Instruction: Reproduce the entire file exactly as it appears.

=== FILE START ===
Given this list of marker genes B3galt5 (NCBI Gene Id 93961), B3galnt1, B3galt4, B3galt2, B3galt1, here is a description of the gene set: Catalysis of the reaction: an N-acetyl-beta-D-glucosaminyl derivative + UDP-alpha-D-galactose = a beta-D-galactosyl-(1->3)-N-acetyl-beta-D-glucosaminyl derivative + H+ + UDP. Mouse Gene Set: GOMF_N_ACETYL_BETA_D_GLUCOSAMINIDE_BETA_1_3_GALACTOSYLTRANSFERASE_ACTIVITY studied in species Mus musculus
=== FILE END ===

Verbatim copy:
Given this list of marker genes B3galt5 (NCBI Gene Id 93961), B3galnt1, B3galt4, B3galt2, B3galt1, here is a description of the gene set: Catalysis of the reaction: an N-acetyl-beta-D-glucosaminyl derivative + UDP-alpha-D-galactose = a beta-D-galactosyl-(1->3)-N-acetyl-beta-D-glucosaminyl derivative + H+ + UDP. Mouse Gene Set: GOMF_N_ACETYL_BETA_D_GLUCOSAMINIDE_BETA_1_3_GALACTOSYLTRANSFERASE_ACTIVITY studied in species Mus musculus